- Research Teams of the Future –Supports both individual creativity and collaborative team efforts by supporting interdisciplinary research, high-risk research, and public-private
- Re-Engineering the Clinical Research Enterprise –Assists clinical research through
harmonizing regulatory policies, multidisciplinary training, development of new networking and diagnostic tools, and facilitating the establishment of academichomes for clinical and translational research.
These efforts are promoted in large part through published NIH Roadmap funding initiatives. Selected NIH Roadmap Funding opportunities of particular relevance to urology include:
For a complete list, see: http://nihroadmap.nih.gov/grants/index.asp
The NIDDK Central Repositories store samples and data from large NIDDK-funded clinical studies. Materials/data are made available to the research community at the end of the study or when an interim phase is completed. There are 3 Central Repositories:
- Biosample Repository – Stores many types of biosamples
- Genetics Repository – Receives bio-samples to isolate DNA, etc.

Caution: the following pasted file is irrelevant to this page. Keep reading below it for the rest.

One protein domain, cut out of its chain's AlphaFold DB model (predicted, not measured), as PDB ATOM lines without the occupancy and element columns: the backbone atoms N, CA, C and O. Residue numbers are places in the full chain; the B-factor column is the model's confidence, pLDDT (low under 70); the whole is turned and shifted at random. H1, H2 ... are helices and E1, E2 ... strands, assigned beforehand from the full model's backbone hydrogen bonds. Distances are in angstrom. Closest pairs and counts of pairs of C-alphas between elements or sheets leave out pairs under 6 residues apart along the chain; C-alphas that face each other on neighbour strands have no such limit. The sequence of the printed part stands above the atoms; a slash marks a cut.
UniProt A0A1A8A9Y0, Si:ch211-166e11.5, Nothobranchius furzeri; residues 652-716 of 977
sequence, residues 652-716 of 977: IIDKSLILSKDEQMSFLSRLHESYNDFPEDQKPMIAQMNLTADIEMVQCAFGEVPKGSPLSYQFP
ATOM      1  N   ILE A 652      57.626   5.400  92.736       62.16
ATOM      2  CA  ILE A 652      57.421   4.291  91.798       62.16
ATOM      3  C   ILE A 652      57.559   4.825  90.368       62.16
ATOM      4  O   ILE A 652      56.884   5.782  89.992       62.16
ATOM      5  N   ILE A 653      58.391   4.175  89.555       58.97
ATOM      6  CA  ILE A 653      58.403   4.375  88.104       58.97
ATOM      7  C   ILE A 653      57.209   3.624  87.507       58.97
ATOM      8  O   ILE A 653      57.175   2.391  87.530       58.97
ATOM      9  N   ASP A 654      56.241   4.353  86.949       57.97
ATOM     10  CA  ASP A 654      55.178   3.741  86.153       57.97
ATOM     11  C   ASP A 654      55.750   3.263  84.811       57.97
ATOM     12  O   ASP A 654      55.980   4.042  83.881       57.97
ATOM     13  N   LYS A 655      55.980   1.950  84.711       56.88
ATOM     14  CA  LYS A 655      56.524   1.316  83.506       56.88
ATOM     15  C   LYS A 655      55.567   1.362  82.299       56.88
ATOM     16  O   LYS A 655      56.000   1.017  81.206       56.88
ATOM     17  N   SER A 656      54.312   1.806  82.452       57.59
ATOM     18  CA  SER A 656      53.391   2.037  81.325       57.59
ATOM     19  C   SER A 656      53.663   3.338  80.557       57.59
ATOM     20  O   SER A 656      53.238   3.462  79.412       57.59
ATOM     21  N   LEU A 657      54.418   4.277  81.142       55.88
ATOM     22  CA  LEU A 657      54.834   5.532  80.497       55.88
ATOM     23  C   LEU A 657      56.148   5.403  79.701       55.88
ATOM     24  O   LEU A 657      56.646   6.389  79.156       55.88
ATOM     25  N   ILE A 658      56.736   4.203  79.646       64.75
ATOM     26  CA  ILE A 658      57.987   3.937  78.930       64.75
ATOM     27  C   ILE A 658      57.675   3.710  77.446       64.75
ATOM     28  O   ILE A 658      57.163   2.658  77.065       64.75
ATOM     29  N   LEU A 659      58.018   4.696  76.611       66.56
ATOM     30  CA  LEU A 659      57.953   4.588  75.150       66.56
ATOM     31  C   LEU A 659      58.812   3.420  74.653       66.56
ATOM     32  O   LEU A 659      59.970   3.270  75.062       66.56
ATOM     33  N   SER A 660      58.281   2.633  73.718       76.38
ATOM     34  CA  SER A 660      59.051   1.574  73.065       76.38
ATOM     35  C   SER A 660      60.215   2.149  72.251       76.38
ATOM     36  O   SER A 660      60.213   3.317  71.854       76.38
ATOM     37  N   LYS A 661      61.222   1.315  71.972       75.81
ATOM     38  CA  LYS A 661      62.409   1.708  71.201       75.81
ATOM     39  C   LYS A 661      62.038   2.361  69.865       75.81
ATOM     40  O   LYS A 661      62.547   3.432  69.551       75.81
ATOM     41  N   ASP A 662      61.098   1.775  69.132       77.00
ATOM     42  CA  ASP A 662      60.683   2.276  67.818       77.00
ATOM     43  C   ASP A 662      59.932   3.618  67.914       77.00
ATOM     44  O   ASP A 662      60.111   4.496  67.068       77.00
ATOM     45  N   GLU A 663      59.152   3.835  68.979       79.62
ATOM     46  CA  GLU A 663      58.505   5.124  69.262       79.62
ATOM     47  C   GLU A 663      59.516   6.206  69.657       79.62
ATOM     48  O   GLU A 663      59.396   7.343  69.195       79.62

- Data Repository – Maintains study databases
Sample and/or data are currently available from various studies, including:
- Interstitial Cystitis Clinical Treatment Group (ICCTG)
- Medical Therapy of Prostatic Symptoms (MTOPS)
- Boston Area Community Health (BACH) Survey
- Urinary Incontinence Treatment Network – SISTR (UITN)
- Interstitial Cystitis Database Study (ICDB)
- Diabetes Control and Complications Trial/Epidemiology of Diabetes Interventions and Complications (DCCT/EDIC)
NIH and the American Recovery and Reinvestment Act (ARRA)
The recent ARRA legislation provides an unprecedented level of funding to the NIH to help stimulate the U.S. economy through the support and advancement of scientific research. Numerous opportunities will be available to researchers over the next two years – including funding of new research projects and administrative assistance to ongoing projects. All investigators are encouraged to check the NIH and NIDDK websites for updates!
Multiple PI Recognition
NIH is currently implementing a policy to recognize multiple PIs on a single R01 grant (http://grants1.nih.gov/grants/multi_pi/index.htm).
Enhancing Peer Review at NIH
The NIH is currently working with the scientific community to identify ways to enhance the peer review system, including changes to review guidelines,
reviewers, and the length of the R01 grant application. Numerous important changes are being implemented.
What's happening to my application?
Which type of grant is best for me…?
R01 – Investigator Research Project (5 yrs; > $250K/yr)
R21 – Exploratory/Development Grants ($275K over 2 yrs)